Getting A Vintage Sound – The Advent Of Solid-State
In the final instalment of our guide to vintage sound we look at the the diversity of the Mellotron and the importance of solid-state consoles… Mellotronics In the days before digital sampling, the Mellotron offered a vast array of orchestral and pop sound that could be reproduced on a keyboard. Launched in 1963, the instrument […]
The Neve 1073 is a classic piece of vintage gear reborn
In the final instalment of our guide to vintage sound we look at the the diversity of the Mellotron and the importance of solid-state consoles…
In the days before digital sampling, the Mellotron offered a vast array of orchestral and pop sound that could be reproduced on a keyboard. Launched in 1963, the instrument became popular during the psychedelic pop and prog-rock era, enabling guitar-based groups to augment their recordings with strings, brass, woodwind, choirs and many other sounds, without having to employ expensive session musicians. Each key, when pressed, triggered a length of magnetic tape containing the pre-recorded sound, which would play for eight seconds before rewinding to its starting point.
Bands such as Led Zeppelin, Genesis and Roxy Music made use of Mellotrons; The Beatles used its flute setting for the intro of their 1967 classic Strawberry Fields Forever, arguably the most iconic piece of Mellotron of all. The wonderfully wonky playback of the original sounds – recorded by Allen Stagg and Glyn Johns at IBC Studios – instantly evoke the trippy and often eerie tones of the psychedelic and progressive 60s and 70s.
During the 1990s, bands such as Radiohead and Oasis, who used the cello sound on Wonderwall, took full advantage of the instrument’s vintage charm. Modern, reliable versions of Mellotrons are still available – 60s originals are notoriously unstable.
Vintage solid-state consoles can’t be discussed without mentioning Rupert Neve, widely regarded as the inventor of transistorised mixing desks as we know them today. One of his earliest designs was installed in Phillips’ studios in 1966, where it quickly gained a reputation for excellent sound, reliability and build quality. Many top-flight studios boasted a Neve console and in the mid 1970s, Rupert Neve collaborated with producer George Martin’s engineering team to build the revered AIR Monsterrat consoles, considered to be among the most sophisticated of all analogue consoles.
Neve equipment is still manufactured with a wide range that includes reissues of classic modules such as the iconic 1073, as well as up-to-date designs, available in a variety of hardware and software formats. Branded Neve products are not cheap; however, Golden Age Project offers a superb, affordable take on the 1073 pre-amp module complete with two-band EQ for £329 – less than a fifth of the price of the genuine article.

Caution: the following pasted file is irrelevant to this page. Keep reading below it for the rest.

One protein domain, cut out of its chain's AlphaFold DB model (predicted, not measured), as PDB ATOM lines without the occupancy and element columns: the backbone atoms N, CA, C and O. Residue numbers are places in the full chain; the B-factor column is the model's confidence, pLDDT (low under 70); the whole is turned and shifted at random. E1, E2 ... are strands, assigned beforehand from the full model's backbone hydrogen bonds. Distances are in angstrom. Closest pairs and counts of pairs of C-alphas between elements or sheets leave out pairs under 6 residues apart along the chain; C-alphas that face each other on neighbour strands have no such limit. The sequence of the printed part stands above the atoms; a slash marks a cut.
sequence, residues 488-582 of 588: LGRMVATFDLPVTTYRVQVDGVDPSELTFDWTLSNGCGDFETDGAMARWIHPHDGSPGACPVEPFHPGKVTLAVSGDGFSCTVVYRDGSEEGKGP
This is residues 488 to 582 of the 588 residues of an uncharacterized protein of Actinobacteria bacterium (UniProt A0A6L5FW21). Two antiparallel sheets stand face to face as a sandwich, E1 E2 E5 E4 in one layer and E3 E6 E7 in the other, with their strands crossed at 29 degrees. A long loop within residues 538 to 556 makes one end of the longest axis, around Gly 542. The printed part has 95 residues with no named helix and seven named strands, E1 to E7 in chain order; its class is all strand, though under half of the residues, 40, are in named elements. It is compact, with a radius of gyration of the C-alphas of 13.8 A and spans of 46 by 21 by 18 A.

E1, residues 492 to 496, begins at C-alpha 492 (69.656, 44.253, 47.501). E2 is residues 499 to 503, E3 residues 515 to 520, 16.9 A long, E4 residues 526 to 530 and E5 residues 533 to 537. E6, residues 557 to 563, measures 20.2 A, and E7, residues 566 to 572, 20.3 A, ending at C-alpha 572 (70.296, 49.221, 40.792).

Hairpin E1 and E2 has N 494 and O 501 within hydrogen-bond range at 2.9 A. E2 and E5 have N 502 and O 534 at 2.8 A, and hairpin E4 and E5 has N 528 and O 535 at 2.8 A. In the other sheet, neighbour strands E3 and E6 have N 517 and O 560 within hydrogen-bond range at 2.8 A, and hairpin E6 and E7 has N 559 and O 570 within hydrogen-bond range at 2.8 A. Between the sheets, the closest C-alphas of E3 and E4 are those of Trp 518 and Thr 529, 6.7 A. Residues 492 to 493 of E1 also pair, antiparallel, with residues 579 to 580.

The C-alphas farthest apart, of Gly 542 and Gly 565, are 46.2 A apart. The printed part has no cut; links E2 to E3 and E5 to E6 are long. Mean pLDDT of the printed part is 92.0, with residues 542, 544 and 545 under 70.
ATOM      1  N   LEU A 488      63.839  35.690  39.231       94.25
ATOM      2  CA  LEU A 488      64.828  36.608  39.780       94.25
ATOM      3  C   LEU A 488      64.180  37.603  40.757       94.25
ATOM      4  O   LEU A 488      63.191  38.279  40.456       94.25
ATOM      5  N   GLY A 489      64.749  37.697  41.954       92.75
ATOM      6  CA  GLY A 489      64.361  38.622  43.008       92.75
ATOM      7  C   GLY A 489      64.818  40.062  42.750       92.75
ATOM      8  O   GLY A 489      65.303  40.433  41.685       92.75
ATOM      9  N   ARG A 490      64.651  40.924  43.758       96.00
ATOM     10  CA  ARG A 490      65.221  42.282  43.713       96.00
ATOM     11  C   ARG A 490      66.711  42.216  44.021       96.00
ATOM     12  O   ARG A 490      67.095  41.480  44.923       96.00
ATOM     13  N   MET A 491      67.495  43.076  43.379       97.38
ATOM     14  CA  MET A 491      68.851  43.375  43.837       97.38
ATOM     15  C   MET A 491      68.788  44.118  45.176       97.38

Although perhaps not quite as well known as Rupert Neve, Dick Swettenham was another pioneer of solid-state mixers. The Jimi Hendrix Experience, The Rolling Stones, Led Zeppelin and The Who used the consoles he designed for Olympic Studios to record several of their classic albums. Such was the demand for Olympic-styled desks that Swettenham formed his own manufacturing company, Helios.
Back in 2011, I reviewed the Helios Stereo Type 69 mic-pre/EQ unit based upon the much-loved Olympic desk, finding it to be one of the best solid-state designs I’ve heard to date. It has bags of vintage character with that big, expansive sound heard on those classic rock albums recorded at Olympic.
While all this pioneering work in solid-state analogue design was taking place in the UK, across the Pond in America, API founder Saul Walker created his own highly regarded consoles as well as creating the world’s first 500-series modular units. Like Neve, the company thrives to this day. Bryce Young of Warm Audio has created an impressive range of classic kit based upon vintage designs, such as EQP-1A EQ, the 1176 limiter and the LA-2A compressor. One of his earlier designs – the WA12 mic-pre – was based upon the API 312 and is great way into that classic LA studio sound of the 1970s. A new four-channel unit based around a similar design has recently been announced.
Bringing vintage technology bang up to date is Vic Keary and his team at Thermionic Culture, who make some of the finest pure-valve gear available today. Vic’s long career stretches back to 1960, when he became the maintenance engineer at Lansdowne Studios in London, shortly after Joe Meek left the studio to set up his own. Vic modified the desk that Meek had designed, adding a presence control that is now incorporated into The Swift equaliser.
Making his mark recording many of the reggae hits on the Trojan label in the late 60s and early 70s, Vic founded Thermionic Culture in the late 1990s. The company now offers a wide range of vintage-sounding products. The Rooster 2 is without doubt my favourite mic preamp, featuring an excellent EQ section and the company’s trademark Attitude control, which allows users to dial-in various amounts of either triode or pentode harmonic colouration for an unmistakably vintage vibe.
If it’s just the valve saturation that’s desired, check out The Culture Vulture – the best of its kind.
Reviews of most of the hardware mentioned in this feature can be found in our reviews section here. As a final point on achieving a vintage sound, remember the recording techniques employed to produce many classic recordings relied on getting the sound right at source before hitting the record button.
There was little opportunity to ‘fix it in the mix’, so engineers required vision and commitment. These pioneers from pop’s glorious past worked hard to invent their own methods that worked for them, so whether it’s 50s rock ’n’ roll, 60s pop or the progressive sounds of the 70s, let these classic techniques take you on an exciting journey through the past.
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